[Do NOT click on ANY LINK found in the comment section of this blog. No matter how innocuous the link MIGHT appear to be, it is MOST LIKELY SPAM or a link to MALWARE. I am disheartened by the need to do this, which accounts for the sparsity of posts this year.]
In my Calibre system, the default rating system is the classic 5-Star system. I've always been troubled by that. A 3-Star book is above average and a 2-Star book is below it. But some books are just plain average. Which will it be? And there was a raft of low scores I wanted. 0-Stars and even 1-Star represent drek, pure drivel (think anything Ann Coulter writes). But there had to be a rating that was for books I couldn't finish, but that had redeeming qualities. Or just plain bad books, less than average. Thus was born the 10-Kovids Scale.
The Kovids Scale is named after the programmer who gave the world Calibre. It is my favourite piece of software and gets better every week. Incrementally of late, since most of the heavy lifting of this eBook database/conversion/editing program had been done in the months leading up to 2013. Still, there has been lots added in just the past year and there's promise of more to come. IF you have eBooks, you have to have Calibre. It's not an option, it is an imperative.
Alright, I am going to end the suspense early and just declare the best book I read last year was a late November release, The Gods of Guilt by Michael Connelly. It's the fifth book in the Mickey Haller series. And the third one to get the list-qualifying 10-Kovids ranking. Is it better than #1 The Lincoln Lawyer and/or #4 The Fifth Witness? It's been hard enough to striate the Kovids Scale, so I can't really say. It's the most self-aware, repeatedly referring to the EFFECTS of The Lincoln Lawyer movie (although I can't remember if THAT is the title of the fictional equivalent). I still think the original is best because this book has some jarring jumps in time when turning the page. But it's less a punch to the gut that The Fifth Witness was, so I place it a hair ahead of it and a hair behind The Lincoln Lawyer. Happy? It's not quite perfect, but it was the few hours with the Kindle that I enjoyed most this year.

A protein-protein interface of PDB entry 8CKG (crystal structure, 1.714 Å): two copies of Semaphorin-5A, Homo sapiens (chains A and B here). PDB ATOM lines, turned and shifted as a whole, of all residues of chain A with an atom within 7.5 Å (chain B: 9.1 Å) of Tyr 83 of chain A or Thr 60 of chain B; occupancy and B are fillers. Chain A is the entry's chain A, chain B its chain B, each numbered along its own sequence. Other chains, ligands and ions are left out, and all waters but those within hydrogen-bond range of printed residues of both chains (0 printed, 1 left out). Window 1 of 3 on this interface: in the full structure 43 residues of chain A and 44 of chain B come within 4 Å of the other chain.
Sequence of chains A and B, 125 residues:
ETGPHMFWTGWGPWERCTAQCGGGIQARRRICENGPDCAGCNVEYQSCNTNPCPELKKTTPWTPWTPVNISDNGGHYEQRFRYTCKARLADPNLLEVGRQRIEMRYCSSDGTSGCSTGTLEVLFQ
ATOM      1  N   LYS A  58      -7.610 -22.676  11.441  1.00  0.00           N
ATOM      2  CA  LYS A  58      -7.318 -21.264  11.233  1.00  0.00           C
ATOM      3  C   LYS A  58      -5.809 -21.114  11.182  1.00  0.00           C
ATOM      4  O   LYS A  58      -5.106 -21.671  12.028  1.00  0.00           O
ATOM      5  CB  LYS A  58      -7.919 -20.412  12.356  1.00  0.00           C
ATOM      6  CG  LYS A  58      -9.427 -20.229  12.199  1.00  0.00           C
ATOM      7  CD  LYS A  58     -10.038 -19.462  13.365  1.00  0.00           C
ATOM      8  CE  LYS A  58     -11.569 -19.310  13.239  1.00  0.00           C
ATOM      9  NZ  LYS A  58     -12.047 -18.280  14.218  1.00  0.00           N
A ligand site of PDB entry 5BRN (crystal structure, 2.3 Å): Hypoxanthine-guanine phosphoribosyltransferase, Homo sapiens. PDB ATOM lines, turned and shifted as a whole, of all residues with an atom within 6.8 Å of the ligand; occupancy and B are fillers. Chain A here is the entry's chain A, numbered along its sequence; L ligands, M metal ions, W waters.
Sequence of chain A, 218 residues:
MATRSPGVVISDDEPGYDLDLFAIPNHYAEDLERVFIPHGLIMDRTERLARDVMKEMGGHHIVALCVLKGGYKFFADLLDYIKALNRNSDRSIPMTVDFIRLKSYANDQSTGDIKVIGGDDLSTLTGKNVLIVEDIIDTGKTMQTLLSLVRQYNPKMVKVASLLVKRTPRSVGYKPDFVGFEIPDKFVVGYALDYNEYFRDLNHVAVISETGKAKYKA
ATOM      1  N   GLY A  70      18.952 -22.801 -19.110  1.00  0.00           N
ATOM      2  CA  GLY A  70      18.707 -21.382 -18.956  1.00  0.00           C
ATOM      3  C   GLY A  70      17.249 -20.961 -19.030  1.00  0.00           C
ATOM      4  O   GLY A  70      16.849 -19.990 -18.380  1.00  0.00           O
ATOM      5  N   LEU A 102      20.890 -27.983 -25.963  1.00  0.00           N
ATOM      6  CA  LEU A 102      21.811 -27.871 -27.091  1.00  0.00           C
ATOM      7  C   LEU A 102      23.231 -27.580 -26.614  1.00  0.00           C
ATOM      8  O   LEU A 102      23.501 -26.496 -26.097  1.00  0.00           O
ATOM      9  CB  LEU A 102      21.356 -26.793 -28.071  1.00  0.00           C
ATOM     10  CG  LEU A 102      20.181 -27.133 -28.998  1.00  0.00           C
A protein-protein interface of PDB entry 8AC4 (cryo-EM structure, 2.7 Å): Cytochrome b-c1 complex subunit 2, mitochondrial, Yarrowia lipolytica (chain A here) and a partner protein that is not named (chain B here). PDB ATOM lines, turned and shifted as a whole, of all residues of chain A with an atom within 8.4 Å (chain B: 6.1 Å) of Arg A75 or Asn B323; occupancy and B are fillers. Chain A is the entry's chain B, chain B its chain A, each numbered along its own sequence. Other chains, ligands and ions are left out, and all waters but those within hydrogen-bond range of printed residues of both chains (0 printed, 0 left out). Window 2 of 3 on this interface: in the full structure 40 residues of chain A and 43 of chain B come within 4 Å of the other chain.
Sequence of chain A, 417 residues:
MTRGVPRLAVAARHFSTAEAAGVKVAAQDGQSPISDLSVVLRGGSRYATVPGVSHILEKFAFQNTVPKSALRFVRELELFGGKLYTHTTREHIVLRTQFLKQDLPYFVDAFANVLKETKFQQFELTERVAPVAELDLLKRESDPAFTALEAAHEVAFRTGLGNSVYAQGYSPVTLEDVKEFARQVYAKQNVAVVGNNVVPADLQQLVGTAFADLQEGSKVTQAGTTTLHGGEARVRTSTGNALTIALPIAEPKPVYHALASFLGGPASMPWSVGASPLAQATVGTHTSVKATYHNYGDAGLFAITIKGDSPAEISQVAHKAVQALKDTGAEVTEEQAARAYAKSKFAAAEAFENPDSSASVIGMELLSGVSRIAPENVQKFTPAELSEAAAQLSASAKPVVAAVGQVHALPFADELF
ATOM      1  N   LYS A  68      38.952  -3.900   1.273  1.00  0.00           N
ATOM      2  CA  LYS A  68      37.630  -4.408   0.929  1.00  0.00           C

What follows is a sort of shambling grouping of the other 10-Kovids books. No ranking, just a promise of a good read. The rules are simple. If I read it in 2013, it qualifies. If I didn't, it's not on this list. Does not matter a whit when it was published. After all, aren't these lists just link bait for most readers?
Mysteries and Thrillers
In a lot of ways, Brett Battles and Barry Eisler farm the same rich soil that is Anti-Hero protagonists.
Battles has the little team called Jonathan Quinn and friends. Can't just call it the Jonathan Quinn series anymore. Quinn's protege has even taken to BEING Quinn on occasions, all to keep the group family business together. What business? The Quinns et al are Cleaners, the folks who follow murderers and assassins around and clean up the killing field(s) so tidily, even the CSI guys and gals can't determine a crime has been committed. Or when. I really enjoyed the seventh volume in the series, The Enraged, which picks up immediately in the aftermath of the violent and shocking sixth book, The Collected. And BOTH make the list this year as 10-Kovids titles. The Collected takes place in a Caribbean prison, long abandoned. And The Enraged deals in revenge. Battles has fleshed out (the original) Jonathan Quinn extremely well over the years, using the novella format to perfection. At last count, I had seven novels, three novellas and one short story to tell us a lot about Quinn. But not enough. I somehow missed out on another short story, The Assignment. But that one, centred around lady love Orlondo, must await NEXT Year's List.